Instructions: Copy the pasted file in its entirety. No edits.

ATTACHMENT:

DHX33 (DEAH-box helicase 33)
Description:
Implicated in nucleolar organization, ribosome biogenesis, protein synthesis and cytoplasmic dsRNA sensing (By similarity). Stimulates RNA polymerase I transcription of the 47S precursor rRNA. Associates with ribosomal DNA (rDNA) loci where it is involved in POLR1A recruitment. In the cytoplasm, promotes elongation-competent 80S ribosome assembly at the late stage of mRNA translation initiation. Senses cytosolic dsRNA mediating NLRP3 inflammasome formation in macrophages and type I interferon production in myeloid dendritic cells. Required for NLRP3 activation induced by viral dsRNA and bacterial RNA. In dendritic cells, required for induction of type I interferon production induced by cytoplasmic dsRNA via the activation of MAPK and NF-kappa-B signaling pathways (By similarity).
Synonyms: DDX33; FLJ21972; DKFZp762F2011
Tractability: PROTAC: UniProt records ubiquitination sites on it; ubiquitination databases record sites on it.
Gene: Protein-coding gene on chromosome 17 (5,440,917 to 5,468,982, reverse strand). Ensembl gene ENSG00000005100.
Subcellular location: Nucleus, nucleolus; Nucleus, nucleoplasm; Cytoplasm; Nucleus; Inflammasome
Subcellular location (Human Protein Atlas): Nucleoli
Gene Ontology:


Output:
DHX33 (DEAH-box helicase 33)
Description:
Implicated in nucleolar organization, ribosome biogenesis, protein synthesis and cytoplasmic dsRNA sensing (By similarity). Stimulates RNA polymerase I transcription of the 47S precursor rRNA. Associates with ribosomal DNA (rDNA) loci where it is involved in POLR1A recruitment. In the cytoplasm, promotes elongation-competent 80S ribosome assembly at the late stage of mRNA translation initiation. Senses cytosolic dsRNA mediating NLRP3 inflammasome formation in macrophages and type I interferon production in myeloid dendritic cells. Required for NLRP3 activation induced by viral dsRNA and bacterial RNA. In dendritic cells, required for induction of type I interferon production induced by cytoplasmic dsRNA via the activation of MAPK and NF-kappa-B signaling pathways (By similarity).
Synonyms: DDX33; FLJ21972; DKFZp762F2011
Tractability: PROTAC: UniProt records ubiquitination sites on it; ubiquitination databases record sites on it.
Gene: Protein-coding gene on chromosome 17 (5,440,917 to 5,468,982, reverse strand). Ensembl gene ENSG00000005100.
Subcellular location: Nucleus, nucleolus; Nucleus, nucleoplasm; Cytoplasm; Nucleus; Inflammasome
Subcellular location (Human Protein Atlas): Nucleoli
Gene Ontology: